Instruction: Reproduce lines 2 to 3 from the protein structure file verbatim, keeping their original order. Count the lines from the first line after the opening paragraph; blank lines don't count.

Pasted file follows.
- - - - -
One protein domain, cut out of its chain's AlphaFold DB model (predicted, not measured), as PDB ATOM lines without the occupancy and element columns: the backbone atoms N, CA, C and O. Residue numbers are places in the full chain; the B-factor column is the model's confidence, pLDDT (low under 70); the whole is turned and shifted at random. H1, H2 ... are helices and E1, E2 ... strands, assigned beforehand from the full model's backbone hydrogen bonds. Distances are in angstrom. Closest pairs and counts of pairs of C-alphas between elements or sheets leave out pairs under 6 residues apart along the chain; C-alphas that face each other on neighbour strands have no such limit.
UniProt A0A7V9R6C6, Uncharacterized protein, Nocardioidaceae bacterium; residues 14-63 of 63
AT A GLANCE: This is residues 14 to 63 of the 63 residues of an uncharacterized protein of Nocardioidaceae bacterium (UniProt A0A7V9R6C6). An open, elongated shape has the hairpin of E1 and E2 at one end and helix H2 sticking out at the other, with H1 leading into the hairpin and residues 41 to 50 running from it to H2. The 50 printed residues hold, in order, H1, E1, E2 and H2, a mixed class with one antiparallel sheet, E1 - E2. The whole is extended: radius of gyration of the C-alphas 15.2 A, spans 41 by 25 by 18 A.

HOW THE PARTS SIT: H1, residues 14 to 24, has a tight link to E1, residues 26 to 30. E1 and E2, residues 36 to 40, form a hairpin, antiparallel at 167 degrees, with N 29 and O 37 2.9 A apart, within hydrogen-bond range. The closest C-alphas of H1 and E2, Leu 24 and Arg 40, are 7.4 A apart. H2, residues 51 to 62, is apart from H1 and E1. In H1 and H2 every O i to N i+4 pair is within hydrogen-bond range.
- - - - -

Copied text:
AT A GLANCE: This is residues 14 to 63 of the 63 residues of an uncharacterized protein of Nocardioidaceae bacterium (UniProt A0A7V9R6C6). An open, elongated shape has the hairpin of E1 and E2 at one end and helix H2 sticking out at the other, with H1 leading into the hairpin and residues 41 to 50 running from it to H2. The 50 printed residues hold, in order, H1, E1, E2 and H2, a mixed class with one antiparallel sheet, E1 - E2. The whole is extended: radius of gyration of the C-alphas 15.2 A, spans 41 by 25 by 18 A.

HOW THE PARTS SIT: H1, residues 14 to 24, has a tight link to E1, residues 26 to 30. E1 and E2, residues 36 to 40, form a hairpin, antiparallel at 167 degrees, with N 29 and O 37 2.9 A apart, within hydrogen-bond range. The closest C-alphas of H1 and E2, Leu 24 and Arg 40, are 7.4 A apart. H2, residues 51 to 62, is apart from H1 and E1. In H1 and H2 every O i to N i+4 pair is within hydrogen-bond range.